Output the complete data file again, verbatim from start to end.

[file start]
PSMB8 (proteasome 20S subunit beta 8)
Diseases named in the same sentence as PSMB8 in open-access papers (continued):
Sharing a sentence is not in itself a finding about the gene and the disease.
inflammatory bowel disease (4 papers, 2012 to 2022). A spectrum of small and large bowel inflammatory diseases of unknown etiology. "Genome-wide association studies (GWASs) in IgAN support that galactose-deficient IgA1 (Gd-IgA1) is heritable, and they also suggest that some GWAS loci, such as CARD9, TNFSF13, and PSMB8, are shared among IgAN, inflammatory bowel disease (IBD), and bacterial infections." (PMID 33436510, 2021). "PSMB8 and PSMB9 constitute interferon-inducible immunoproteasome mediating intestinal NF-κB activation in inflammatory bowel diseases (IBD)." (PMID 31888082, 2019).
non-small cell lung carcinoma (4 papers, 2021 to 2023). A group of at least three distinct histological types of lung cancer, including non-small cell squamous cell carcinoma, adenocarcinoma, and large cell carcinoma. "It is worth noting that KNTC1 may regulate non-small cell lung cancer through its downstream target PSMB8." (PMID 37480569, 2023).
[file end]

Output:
PSMB8 (proteasome 20S subunit beta 8)
Diseases named in the same sentence as PSMB8 in open-access papers (continued):
Sharing a sentence is not in itself a finding about the gene and the disease.
inflammatory bowel disease (4 papers, 2012 to 2022). A spectrum of small and large bowel inflammatory diseases of unknown etiology. "Genome-wide association studies (GWASs) in IgAN support that galactose-deficient IgA1 (Gd-IgA1) is heritable, and they also suggest that some GWAS loci, such as CARD9, TNFSF13, and PSMB8, are shared among IgAN, inflammatory bowel disease (IBD), and bacterial infections." (PMID 33436510, 2021). "PSMB8 and PSMB9 constitute interferon-inducible immunoproteasome mediating intestinal NF-κB activation in inflammatory bowel diseases (IBD)." (PMID 31888082, 2019).
non-small cell lung carcinoma (4 papers, 2021 to 2023). A group of at least three distinct histological types of lung cancer, including non-small cell squamous cell carcinoma, adenocarcinoma, and large cell carcinoma. "It is worth noting that KNTC1 may regulate non-small cell lung cancer through its downstream target PSMB8." (PMID 37480569, 2023).